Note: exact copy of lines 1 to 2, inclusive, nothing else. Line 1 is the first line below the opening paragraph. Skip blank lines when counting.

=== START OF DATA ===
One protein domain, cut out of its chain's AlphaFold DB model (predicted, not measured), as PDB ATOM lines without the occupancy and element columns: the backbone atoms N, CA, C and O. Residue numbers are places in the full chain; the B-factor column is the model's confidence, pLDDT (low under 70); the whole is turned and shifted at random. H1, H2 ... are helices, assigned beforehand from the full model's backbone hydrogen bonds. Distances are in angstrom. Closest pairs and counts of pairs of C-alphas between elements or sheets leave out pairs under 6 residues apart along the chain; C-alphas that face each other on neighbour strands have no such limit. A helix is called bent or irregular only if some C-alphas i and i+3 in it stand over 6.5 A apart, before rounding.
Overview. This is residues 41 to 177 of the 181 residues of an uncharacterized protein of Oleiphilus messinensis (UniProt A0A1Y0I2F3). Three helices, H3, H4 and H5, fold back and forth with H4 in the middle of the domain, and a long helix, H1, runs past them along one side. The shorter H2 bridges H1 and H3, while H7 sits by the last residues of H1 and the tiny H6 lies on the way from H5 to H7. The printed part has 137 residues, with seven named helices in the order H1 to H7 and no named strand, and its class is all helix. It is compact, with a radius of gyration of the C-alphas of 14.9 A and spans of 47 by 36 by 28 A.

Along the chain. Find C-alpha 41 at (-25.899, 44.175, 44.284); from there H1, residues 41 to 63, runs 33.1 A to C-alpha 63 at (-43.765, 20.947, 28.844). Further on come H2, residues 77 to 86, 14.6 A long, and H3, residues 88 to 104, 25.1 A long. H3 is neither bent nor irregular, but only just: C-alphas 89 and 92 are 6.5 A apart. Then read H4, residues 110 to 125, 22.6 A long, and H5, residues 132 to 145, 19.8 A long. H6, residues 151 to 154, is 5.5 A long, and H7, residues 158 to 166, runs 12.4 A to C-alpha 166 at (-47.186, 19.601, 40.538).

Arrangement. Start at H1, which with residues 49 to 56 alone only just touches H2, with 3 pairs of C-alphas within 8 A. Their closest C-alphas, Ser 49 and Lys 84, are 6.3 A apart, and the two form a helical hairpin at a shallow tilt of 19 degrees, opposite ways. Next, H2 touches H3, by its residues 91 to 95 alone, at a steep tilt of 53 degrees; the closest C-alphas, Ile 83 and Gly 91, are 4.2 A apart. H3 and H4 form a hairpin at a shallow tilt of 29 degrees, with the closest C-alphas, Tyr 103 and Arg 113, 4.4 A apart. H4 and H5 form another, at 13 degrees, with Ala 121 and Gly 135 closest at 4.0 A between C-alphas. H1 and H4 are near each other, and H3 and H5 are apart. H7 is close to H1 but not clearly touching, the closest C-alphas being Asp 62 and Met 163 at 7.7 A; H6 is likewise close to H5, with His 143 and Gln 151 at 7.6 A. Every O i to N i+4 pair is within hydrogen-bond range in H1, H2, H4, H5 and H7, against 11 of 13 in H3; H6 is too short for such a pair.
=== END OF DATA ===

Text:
Overview. This is residues 41 to 177 of the 181 residues of an uncharacterized protein of Oleiphilus messinensis (UniProt A0A1Y0I2F3). Three helices, H3, H4 and H5, fold back and forth with H4 in the middle of the domain, and a long helix, H1, runs past them along one side. The shorter H2 bridges H1 and H3, while H7 sits by the last residues of H1 and the tiny H6 lies on the way from H5 to H7. The printed part has 137 residues, with seven named helices in the order H1 to H7 and no named strand, and its class is all helix. It is compact, with a radius of gyration of the C-alphas of 14.9 A and spans of 47 by 36 by 28 A.

Along the chain. Find C-alpha 41 at (-25.899, 44.175, 44.284); from there H1, residues 41 to 63, runs 33.1 A to C-alpha 63 at (-43.765, 20.947, 28.844). Further on come H2, residues 77 to 86, 14.6 A long, and H3, residues 88 to 104, 25.1 A long. H3 is neither bent nor irregular, but only just: C-alphas 89 and 92 are 6.5 A apart. Then read H4, residues 110 to 125, 22.6 A long, and H5, residues 132 to 145, 19.8 A long. H6, residues 151 to 154, is 5.5 A long, and H7, residues 158 to 166, runs 12.4 A to C-alpha 166 at (-47.186, 19.601, 40.538).